Catholic hospital says it was 'morally wrong' to argue fetus is not a person
By CNN Staff
updated 8:51 PM EST, Mon February 4, 2013
Catholic hospital flips on fetus death
Catholic hospital reverses stance in case of Lori Stodghill, who died there
Her husband sued the hospital on behalf of his wife and their unborn twins
Attorneys for the hospital argued in court that a fetus is not a person
(CNN) -- A Catholic hospital in hot water for
claiming in a Colorado court that a fetus is not a person backtracked on
Monday, saying it was "morally wrong" to make the argument while
defending itself in a wrongful death lawsuit.
The flip-flop concerns
the case of Lori Stodghill. She was 28 weeks pregnant with twins when
she went to the emergency room of St. Thomas More Hospital in Canon
City, Colorado, vomiting and short of breath.
She went into cardiac arrest in the lobby and died. That was New Year's Day 2006.
Her husband, Jeremy
Stodghill, sued the hospital and its owner, Catholic Health Initiatives,
for the wrongful deaths of his wife and their unborn sons.
CO mom fights for law protecting fetuses
Case fuels debate over when life begins
Given the Catholic
Church's belief that life begins at conception, defense attorneys for
the hospital and doctors then entered an unusual argument.
They said that under state law, an embryo is not person until it is born alive.
The claim attracted widespread attention and criticism, which apparently forced the about-face.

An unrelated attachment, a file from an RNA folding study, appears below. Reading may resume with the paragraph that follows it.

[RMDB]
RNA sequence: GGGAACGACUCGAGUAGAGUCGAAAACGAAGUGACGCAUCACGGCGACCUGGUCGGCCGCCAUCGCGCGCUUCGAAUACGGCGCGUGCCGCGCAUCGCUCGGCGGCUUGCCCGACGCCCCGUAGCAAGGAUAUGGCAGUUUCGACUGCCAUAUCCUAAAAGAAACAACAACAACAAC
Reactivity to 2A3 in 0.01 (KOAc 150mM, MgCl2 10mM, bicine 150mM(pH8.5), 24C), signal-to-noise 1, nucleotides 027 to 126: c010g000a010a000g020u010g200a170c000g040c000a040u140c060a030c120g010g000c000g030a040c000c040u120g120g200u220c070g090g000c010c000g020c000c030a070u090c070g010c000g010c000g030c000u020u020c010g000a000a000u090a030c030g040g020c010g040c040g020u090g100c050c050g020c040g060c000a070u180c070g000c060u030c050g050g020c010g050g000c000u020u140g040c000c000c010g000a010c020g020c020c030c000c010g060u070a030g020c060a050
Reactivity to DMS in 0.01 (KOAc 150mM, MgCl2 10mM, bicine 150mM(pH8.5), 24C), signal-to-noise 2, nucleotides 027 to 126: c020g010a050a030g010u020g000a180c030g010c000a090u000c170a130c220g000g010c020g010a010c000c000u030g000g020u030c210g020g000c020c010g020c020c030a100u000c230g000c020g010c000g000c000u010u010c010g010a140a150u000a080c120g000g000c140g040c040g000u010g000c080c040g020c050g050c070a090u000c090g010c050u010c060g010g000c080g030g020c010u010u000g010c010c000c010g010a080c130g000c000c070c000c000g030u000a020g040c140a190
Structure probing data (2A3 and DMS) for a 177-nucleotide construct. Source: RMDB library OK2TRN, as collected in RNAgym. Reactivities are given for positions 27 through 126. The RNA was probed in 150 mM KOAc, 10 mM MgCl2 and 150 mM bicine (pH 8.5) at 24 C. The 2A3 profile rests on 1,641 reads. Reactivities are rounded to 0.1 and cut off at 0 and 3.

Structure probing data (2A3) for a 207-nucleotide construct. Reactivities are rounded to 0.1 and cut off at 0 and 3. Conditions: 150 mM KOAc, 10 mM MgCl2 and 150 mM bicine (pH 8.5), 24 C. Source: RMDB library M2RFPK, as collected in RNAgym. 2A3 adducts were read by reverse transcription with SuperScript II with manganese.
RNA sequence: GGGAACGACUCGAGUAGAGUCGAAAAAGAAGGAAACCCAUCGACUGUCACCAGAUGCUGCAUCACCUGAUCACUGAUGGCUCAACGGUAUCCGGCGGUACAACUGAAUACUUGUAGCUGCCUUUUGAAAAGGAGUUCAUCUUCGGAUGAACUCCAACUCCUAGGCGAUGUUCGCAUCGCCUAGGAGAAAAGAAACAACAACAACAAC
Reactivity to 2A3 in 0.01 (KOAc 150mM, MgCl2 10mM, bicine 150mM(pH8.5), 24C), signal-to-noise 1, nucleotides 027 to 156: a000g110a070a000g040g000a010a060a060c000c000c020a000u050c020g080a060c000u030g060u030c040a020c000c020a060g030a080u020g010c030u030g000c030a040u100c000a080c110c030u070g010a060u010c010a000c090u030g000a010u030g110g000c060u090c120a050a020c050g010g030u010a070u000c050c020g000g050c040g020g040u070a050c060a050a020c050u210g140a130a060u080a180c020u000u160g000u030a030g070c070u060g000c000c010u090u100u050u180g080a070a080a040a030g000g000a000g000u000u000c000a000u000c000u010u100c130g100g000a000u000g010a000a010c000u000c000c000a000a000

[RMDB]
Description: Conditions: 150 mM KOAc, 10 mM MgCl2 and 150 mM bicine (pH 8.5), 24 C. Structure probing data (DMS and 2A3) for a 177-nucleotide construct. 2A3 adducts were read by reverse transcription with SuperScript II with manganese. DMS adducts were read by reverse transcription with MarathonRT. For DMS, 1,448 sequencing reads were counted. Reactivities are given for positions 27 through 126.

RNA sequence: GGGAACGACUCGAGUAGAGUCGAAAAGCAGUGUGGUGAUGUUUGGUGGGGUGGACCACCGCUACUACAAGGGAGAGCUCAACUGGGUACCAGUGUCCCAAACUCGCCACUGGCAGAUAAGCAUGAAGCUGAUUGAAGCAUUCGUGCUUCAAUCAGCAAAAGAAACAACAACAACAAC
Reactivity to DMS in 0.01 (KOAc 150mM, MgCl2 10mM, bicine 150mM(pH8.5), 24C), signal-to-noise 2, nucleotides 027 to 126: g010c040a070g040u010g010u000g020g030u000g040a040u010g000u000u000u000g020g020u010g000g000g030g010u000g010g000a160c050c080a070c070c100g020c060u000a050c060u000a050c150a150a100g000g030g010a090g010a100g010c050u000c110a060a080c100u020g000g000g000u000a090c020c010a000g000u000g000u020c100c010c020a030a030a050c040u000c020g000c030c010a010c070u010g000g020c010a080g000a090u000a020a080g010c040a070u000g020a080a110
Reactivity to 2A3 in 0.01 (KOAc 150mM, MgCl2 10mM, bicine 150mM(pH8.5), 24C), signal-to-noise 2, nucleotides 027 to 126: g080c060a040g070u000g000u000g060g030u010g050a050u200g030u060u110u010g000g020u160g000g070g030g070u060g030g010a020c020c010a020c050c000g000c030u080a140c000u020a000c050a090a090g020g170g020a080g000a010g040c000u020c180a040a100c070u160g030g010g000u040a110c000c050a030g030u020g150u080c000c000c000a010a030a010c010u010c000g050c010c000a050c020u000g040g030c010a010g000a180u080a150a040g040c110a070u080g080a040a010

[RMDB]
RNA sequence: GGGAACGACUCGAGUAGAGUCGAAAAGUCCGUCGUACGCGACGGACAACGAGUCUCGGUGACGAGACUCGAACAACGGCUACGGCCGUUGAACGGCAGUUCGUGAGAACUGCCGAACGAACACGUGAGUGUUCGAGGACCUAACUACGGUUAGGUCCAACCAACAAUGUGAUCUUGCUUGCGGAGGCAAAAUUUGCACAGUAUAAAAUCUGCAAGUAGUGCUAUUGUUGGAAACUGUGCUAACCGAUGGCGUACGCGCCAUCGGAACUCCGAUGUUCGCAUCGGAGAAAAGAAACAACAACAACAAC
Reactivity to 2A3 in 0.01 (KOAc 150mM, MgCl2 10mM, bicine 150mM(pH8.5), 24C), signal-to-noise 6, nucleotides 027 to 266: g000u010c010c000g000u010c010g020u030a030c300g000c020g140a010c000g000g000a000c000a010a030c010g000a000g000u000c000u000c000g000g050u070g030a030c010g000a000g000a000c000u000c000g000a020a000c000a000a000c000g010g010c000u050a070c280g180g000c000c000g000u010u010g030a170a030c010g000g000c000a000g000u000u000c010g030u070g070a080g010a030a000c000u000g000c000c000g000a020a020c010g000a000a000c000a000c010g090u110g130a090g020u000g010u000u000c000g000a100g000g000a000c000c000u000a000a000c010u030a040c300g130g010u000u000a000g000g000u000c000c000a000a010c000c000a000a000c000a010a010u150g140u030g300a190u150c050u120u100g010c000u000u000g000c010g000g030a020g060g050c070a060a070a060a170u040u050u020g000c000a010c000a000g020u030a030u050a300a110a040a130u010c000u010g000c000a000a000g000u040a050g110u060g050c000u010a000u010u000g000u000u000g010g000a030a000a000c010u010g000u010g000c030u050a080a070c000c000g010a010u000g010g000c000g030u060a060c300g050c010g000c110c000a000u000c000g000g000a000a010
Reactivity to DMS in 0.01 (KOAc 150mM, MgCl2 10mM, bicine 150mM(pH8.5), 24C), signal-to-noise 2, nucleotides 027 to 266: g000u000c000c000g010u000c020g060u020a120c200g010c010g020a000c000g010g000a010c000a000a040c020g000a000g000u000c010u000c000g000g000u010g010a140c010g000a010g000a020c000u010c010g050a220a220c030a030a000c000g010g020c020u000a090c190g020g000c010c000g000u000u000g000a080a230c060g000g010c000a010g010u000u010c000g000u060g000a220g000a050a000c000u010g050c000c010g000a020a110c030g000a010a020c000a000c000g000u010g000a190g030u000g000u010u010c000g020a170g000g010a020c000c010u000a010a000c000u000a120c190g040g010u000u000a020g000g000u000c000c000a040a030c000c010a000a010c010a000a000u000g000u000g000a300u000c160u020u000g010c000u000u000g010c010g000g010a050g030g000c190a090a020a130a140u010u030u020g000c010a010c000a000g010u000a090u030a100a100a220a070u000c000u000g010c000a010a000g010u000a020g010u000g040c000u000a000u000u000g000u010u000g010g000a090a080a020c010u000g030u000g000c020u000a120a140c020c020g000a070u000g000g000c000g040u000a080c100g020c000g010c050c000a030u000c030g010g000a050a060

"In the discussion with
the Church leaders, CHI representatives acknowledged that it was morally
wrong for attorneys representing St. Thomas More Hospital to cite the
state's Wrongful Death Act in defense of this lawsuit. That law does not
consider fetuses to be persons, which directly contradicts the moral
teachings of the Church," Catholic Health Initiatives said in a
It promised that attorneys for the hospital would not cite the Wrongful Death Act in any future hearings.
Stodghill has petitioned the Colorado Supreme Court to hear his case.
The state's bishops similarly released a statement, expressing support for CHI and for the Stodghill family.
"We join CHI in
affirming the fundamental truth that human life, human dignity and human
rights begin at conception. No law can ever mitigate God-given human
rights," they said. "Each human life is a sacred gift, created as a
unique and unrepeatable expression of God's love. Life is given by God,
and the right to life is a fundamental good, without which no other
rights can be enjoyed."
I guess they didn't like the public backlash...their hypocrisy was a bit ridiculous...now the backpedaling is just a wee bit too obvious...if it was so 'morally wrong', why did they use the defense in the first place?
I can't remember exactly how far along she was, but she was far enough that they could have done a c-section and the babies could have been saved. The doctors did not even attempt to do so, and the father sued based on this.
Why is he suing in the first place? She went in to cardiac arrest in the ER waiting room but how long was she waiting or was it sudden?